Social Support Linked To Slower Late-HIV Progress In Gay, Bisexual Men

October 27, 1998

In late stages of HIV infection, the disease progresses more slowly in gay and bisexual men who have supportive social relationships, researchers have found, but in earlier stages of infection social support appears linked with faster HIV progression.

Gregory E. Miller, PhD, and Steve W. Cole, PhD, of the University of California, Los Angeles, drew their conclusions after reviewing 10 studies of HIV progression involving nearly 1,300 people. Most subjects were gay or bisexual men, but some studies also examined heterosexuals, lesbians, hemophiliacs, and IV drug users.

"The studies reviewed here are among the first to demonstrate that the presence of supportive relationships may have negative implications for physical health," the researchers write in Annals of Behavioral Medicine (Vol. 20, No. 3). "The different effects observed across patient groups and disease stages may help explain when social relationships exert protective effects on health and when they do not."

For gay and bisexual men with HIV, having supportive relationships was associated with lower levels of CD4 T lymphocytes, a key marker of immune system function, and tended to speed the appearance of AIDS-related conditions.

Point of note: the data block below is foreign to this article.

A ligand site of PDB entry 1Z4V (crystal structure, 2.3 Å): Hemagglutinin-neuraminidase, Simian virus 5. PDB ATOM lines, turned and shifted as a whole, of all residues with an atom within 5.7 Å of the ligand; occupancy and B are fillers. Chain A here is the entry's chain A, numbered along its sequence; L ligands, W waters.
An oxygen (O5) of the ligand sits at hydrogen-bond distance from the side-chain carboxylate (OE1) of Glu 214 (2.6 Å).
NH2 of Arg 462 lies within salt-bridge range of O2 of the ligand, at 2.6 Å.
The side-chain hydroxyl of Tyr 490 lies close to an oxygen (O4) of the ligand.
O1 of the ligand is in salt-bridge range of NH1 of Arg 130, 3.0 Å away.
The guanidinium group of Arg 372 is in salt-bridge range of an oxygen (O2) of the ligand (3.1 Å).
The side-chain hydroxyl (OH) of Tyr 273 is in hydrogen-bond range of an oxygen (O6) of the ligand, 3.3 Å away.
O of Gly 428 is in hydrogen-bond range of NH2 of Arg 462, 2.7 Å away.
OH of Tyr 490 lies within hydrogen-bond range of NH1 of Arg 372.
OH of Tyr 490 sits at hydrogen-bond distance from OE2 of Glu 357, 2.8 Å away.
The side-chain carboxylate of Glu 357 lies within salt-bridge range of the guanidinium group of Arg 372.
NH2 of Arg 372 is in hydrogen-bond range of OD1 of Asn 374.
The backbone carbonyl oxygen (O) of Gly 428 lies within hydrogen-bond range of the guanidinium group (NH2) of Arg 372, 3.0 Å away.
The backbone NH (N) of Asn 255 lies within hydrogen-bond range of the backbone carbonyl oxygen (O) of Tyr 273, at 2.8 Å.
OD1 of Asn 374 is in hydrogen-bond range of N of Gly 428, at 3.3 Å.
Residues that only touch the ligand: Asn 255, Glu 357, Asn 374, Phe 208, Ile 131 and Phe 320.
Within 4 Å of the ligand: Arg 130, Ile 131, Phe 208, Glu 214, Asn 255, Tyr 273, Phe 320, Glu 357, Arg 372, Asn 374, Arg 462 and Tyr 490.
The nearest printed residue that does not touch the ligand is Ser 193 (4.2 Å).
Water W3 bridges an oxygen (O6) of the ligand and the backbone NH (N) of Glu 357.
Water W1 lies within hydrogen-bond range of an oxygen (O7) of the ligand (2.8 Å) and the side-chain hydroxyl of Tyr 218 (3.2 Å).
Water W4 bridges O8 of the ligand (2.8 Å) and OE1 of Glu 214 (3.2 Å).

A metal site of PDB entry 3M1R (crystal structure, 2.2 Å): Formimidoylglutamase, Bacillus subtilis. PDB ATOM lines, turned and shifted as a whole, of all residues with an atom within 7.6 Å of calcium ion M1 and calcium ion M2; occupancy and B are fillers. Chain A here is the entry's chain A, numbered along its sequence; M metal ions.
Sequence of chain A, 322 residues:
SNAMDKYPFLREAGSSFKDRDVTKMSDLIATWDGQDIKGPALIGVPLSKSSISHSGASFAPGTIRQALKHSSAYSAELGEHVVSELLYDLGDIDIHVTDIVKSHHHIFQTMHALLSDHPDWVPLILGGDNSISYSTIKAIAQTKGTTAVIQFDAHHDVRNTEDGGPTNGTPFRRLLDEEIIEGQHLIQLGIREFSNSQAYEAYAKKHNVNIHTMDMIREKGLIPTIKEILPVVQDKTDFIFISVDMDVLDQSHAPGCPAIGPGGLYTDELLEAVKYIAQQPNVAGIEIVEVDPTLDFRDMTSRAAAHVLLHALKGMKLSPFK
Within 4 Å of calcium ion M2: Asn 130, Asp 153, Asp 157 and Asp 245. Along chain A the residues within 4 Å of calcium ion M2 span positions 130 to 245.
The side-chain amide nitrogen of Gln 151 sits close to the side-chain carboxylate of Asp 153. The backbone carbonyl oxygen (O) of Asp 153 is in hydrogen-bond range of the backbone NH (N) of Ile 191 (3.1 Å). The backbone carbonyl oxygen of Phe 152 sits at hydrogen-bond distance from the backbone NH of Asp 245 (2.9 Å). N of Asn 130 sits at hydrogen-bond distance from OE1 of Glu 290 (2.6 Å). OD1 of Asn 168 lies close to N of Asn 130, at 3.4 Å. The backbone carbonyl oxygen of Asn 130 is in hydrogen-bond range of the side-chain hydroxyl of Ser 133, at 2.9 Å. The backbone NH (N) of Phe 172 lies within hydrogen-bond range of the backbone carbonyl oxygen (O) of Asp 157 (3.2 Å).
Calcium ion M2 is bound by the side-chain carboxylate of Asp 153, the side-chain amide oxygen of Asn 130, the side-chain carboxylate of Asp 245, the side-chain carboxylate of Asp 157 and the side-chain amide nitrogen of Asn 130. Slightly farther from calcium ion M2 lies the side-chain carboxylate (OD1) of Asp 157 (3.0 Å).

The same kind of relationships, however, were associated with the opposite effect, slowed progression, among gay and bisexual men in later stages of HIV infection. The effects of these relationships remained largely positive for others with HIV at every stage of infection.

Miller and Cole note that while social support has generally been thought to have a positive influence on health, "some investigators have proposed that stressful aspects of social relationships can heighten vulnerability to disease or interfere with recovery from it, but little research has emerged to support these assertions." Miller, now at Carnegie Mellon University and the Western Psychiatric Institute and Clinic in Pittsburgh, and Cole outline a number of potential reasons for the negative effect of social relationships among gay and bisexual men in the early stages of HIV infection, among them: The authors caution that their findings do not prove that social support actually causes the speeding or slowing of HIV progression. The correlation of social relations and disease progression could be causal, they point out, but it also could represent other things, such as the influence of disease progression on social relationships.

Annals of Behavioral Medicine is the official peer-reviewed publication of The Society of Behavioral Medicine. For information about the journal, contact editor Arthur Stone, PhD, 516-632-8833.
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Posted by the Center for the Advancement of Health http://www.cfah.org. For invformation about the Center contact Richard Hebert rhebert@cfah.org, (202) 387-2829.
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